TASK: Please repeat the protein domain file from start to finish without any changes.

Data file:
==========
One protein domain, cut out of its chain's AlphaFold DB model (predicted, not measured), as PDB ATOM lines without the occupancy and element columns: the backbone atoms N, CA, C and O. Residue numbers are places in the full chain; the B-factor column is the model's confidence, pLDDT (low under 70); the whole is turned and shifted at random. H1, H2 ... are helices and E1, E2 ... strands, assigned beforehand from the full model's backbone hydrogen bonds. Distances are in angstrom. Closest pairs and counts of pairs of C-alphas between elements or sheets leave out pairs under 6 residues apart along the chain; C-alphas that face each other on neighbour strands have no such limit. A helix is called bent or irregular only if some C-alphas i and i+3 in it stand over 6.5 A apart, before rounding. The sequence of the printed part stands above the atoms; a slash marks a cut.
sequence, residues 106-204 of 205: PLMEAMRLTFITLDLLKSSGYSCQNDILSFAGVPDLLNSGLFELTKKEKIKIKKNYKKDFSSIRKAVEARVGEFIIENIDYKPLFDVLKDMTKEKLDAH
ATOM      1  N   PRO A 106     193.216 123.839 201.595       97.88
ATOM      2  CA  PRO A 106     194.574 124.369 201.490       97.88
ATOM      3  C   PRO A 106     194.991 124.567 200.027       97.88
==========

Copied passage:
One protein domain, cut out of its chain's AlphaFold DB model (predicted, not measured), as PDB ATOM lines without the occupancy and element columns: the backbone atoms N, CA, C and O. Residue numbers are places in the full chain; the B-factor column is the model's confidence, pLDDT (low under 70); the whole is turned and shifted at random. H1, H2 ... are helices and E1, E2 ... strands, assigned beforehand from the full model's backbone hydrogen bonds. Distances are in angstrom. Closest pairs and counts of pairs of C-alphas between elements or sheets leave out pairs under 6 residues apart along the chain; C-alphas that face each other on neighbour strands have no such limit. A helix is called bent or irregular only if some C-alphas i and i+3 in it stand over 6.5 A apart, before rounding. The sequence of the printed part stands above the atoms; a slash marks a cut.
sequence, residues 106-204 of 205: PLMEAMRLTFITLDLLKSSGYSCQNDILSFAGVPDLLNSGLFELTKKEKIKIKKNYKKDFSSIRKAVEARVGEFIIENIDYKPLFDVLKDMTKEKLDAH
ATOM      1  N   PRO A 106     193.216 123.839 201.595       97.88
ATOM      2  CA  PRO A 106     194.574 124.369 201.490       97.88
ATOM      3  C   PRO A 106     194.991 124.567 200.027       97.88